Although we have been exposed to the Slip Slop Slap message for over 30 years, the statistics on Melanoma (a type of skin cancer) rates in Australia are still shocking.

 “Melanoma is known as Australia’s national cancer and currently we have the 2nd highest incidence of melanoma in the world; a cancer which sadly still kills one Australian every five hours,” says Melanoma Institute Australia CEO Carole Renouf. It’s important for Australians to know more about and understand the different types of melanoma and know what to watch out for.

“Sun exposure, without doubt, plays a major role in the development of non-melanoma and melanoma skin cancer.” Says Dr Annika Smith, Fellow of the Australasian College of Dermatologists and consultant dermatologist.

“Minimising UV exposure is key to minimising skin cancer risk; with appropriate use of sunscreen, broad spectrum SPF 50, appropriate hat wear (broad brimmed), sun protective clothing and eye wear, avoiding UV exposure during the peak periods of the day and seeking shade where possible. The full complement of sun protective armamentarium is required, as a combined approach has the most impact on reducing sun exposure and thereby skin cancer risk.”

Interestingly, melanoma can occur anywhere on the skin, even in areas that receive little or no sun exposure e.g. inside the mouth or on the soles of your feet. And if left untreated, it can spread to the lower part of your skin (dermis), enter the lymphatic system or bloodstream and then spread to other parts of the body e.g. lungs, liver, brain or bone. The melanoma gets its name because it is a form of cancer that develops in the skin’s pigment cells (melanocytes)¹.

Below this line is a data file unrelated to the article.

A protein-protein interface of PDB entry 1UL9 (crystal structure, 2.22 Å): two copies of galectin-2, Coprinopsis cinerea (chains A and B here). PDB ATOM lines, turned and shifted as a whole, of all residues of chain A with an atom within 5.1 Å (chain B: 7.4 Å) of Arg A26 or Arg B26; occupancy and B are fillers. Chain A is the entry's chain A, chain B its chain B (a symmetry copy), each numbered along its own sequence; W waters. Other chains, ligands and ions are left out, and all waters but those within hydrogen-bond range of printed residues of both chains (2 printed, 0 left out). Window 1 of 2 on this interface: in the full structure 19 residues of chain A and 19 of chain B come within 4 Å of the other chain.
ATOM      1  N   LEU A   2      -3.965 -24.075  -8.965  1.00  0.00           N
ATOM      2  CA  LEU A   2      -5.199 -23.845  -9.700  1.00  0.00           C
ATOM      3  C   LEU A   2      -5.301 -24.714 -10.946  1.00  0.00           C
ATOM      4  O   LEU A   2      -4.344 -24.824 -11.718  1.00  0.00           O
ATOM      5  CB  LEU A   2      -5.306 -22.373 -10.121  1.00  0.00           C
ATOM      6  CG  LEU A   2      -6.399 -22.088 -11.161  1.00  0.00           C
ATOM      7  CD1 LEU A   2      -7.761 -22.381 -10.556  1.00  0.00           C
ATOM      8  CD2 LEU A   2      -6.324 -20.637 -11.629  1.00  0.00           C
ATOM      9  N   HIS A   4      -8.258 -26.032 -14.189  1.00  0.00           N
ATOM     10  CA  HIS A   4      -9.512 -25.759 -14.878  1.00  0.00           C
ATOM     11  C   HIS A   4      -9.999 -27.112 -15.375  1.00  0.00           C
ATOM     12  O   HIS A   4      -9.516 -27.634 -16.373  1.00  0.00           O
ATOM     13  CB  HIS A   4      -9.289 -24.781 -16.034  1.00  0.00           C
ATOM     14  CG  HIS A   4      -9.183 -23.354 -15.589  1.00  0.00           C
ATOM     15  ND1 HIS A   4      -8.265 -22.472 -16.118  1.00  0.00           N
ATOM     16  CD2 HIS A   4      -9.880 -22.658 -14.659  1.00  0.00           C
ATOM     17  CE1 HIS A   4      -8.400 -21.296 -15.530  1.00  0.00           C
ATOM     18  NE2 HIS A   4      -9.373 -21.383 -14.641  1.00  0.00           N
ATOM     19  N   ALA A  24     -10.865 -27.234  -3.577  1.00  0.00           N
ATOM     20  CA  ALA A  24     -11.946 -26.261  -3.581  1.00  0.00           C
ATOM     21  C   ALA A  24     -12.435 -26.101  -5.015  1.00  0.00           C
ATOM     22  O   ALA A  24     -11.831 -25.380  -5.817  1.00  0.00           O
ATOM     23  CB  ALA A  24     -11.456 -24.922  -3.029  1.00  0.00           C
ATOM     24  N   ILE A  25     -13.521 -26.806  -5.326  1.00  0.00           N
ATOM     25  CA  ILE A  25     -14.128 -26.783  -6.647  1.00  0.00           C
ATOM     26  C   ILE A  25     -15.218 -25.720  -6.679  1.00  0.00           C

There are different types of melanoma and your specialist using a pathology report will help identify one of the following:

Superficial spreading melanoma
Making up more than 50% of all melanomas diagnosed, this is the most common type of melanoma and usually appears as a dark spot with irregular borders that spreads across the skins².

Nodular melanoma
Making up about 15% of all melanomas, this is one of the most fast growing types of melanoma. It appears as a raised lump or ‘nodule’ and can be brown, black, pink or red in colouring, or have no colour at all²

Lentigo maligna melanoma
Making up 10% of all melanomas, these begin as large freckles and are commonly found in older people; and often in areas such as the face, head, neck and upper body, that have receive lots of sun exposure²

Acral lentiginous melanoma
Making up about 3% of all melanomas, this is a rarer type of melanoma that tends to grow on the palms of hands, soles of the feet or under the nails.

Some other less common types of melanoma include desmoplastic and naevoid melanoma. Mucosal melanomas (found in tissues in the respiratory, digestive, and reproductive tracts), and Uveal melanomas develop in the eye²

“Prevention and early detection is key”, says Ms Renouf. Look out for any unusual new mole on your skin or an old mole that’s started changing and check with your doctor right away, because an early diagnosis makes a big difference in your outcome. For more information to find out what to look for and how to do a self-examination check out Melanoma Institute Australia website. 

Of course part of good prevention habits means covering up and using a quality sunscreen. Understand how much sunscreen you need to use and how to apply and reapply your sunscreen.